The steady drumbeat of corporate scandals in recent years has made many observers wonder what happened to corporate responsibility. Law professor Joel Bakan has a contrarian answer: Corporate responsibility never existed in the first place. He persuasively argues that corporations are "pathological" to the core, spurred by tradition and legal precedent to ignore all goals except maximizing profits. Bakan’s tone is strident at times, and the back-cover endorsement by noted leftist MIT linguistics professor Noam Chomsky may suggest that Bakan is not a dispassionate observer. Still, he compiles enough detail to bolster his point. His account of how General Motors reputedly calculated that it was cheaper to let people die due to a safety flaw than fix the defect is eye opening - although not necessarily surprising to readers who share the author’s disdain for big business. getAbstract.com recommends this study to those who would like to explore corporate’ behavior and its impact on society, albeit from a contrarian’s point of view.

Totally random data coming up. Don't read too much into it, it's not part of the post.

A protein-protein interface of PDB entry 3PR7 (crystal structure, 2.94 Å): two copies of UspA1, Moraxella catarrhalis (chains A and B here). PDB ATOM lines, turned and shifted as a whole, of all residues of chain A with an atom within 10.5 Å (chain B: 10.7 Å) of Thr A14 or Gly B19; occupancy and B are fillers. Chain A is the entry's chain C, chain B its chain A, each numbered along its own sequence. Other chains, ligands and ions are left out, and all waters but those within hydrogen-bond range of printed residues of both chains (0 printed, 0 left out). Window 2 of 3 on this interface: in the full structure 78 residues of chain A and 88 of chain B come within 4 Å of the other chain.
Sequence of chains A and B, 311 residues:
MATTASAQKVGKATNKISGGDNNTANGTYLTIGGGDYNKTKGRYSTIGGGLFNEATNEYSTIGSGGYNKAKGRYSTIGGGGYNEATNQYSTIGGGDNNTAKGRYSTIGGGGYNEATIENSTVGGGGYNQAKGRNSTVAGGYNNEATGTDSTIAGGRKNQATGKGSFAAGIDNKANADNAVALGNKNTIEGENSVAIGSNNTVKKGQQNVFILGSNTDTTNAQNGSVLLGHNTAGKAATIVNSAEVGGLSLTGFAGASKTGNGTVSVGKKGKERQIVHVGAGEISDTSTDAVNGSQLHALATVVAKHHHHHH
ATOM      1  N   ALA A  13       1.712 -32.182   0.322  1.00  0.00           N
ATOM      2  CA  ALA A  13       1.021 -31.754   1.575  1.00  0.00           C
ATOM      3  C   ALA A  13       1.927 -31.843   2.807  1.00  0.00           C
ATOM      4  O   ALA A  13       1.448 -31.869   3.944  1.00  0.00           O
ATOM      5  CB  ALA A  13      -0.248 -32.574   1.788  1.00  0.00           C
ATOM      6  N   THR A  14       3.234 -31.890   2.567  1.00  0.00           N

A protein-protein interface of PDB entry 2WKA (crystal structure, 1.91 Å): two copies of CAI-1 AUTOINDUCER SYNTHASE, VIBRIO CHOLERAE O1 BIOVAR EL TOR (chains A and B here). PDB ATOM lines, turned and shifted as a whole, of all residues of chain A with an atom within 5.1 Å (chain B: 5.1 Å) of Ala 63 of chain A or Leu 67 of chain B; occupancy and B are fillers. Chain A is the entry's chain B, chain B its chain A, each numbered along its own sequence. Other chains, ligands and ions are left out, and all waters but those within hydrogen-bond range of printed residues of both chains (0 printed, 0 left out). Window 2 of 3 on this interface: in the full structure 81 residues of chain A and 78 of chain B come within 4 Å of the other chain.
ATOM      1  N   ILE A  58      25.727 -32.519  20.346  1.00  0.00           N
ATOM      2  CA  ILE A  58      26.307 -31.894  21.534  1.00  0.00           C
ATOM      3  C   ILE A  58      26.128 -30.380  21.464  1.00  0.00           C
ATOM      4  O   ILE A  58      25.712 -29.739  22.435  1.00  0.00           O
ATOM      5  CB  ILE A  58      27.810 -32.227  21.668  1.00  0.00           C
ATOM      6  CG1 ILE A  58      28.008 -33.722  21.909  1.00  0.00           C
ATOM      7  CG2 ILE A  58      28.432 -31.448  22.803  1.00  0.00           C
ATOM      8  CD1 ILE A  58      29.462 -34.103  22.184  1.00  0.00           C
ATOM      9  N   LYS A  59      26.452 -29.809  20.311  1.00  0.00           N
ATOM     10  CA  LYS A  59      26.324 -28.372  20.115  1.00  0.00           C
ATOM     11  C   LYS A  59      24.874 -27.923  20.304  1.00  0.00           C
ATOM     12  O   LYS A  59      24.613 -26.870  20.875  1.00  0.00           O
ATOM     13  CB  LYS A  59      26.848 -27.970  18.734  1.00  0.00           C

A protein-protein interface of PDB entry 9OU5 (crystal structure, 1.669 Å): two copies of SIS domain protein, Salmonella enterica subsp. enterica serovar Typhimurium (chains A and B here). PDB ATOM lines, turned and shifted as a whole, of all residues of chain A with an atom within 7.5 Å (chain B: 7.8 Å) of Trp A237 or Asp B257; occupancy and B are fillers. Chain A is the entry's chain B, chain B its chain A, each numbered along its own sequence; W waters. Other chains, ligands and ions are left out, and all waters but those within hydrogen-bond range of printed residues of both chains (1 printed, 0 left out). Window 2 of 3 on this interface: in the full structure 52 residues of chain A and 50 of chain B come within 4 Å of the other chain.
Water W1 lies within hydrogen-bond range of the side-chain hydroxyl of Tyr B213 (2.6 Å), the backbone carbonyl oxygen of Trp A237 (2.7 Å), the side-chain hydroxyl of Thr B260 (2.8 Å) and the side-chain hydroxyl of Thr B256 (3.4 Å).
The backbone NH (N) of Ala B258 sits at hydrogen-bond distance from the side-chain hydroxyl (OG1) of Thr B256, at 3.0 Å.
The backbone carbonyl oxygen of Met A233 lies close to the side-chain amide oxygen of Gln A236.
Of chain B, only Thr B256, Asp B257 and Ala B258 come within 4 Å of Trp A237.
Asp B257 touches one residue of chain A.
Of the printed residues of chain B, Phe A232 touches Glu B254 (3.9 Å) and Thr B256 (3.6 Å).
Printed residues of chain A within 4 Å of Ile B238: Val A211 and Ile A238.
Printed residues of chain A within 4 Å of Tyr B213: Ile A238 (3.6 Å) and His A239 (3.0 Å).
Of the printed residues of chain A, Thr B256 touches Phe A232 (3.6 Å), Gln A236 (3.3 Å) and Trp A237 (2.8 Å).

In this summary, you will learn
- How the corporation rose to prominence
- Why corporate social responsibility is a myth and
- Why corporations have evolved into pathological organizations and how that manifests in their actions.
About the Author
Legal scholar Joel Bakan is a professor of law at the University of British Columbia. He is a former Rhodes scholar and a former law clerk to the chief justice of the Canadian Supreme Court. Bakan’s previous book is Just Words: Constitutional Rights and Social Wrongs.
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6 years agoAmazing to understand why corporations behave the way they do.
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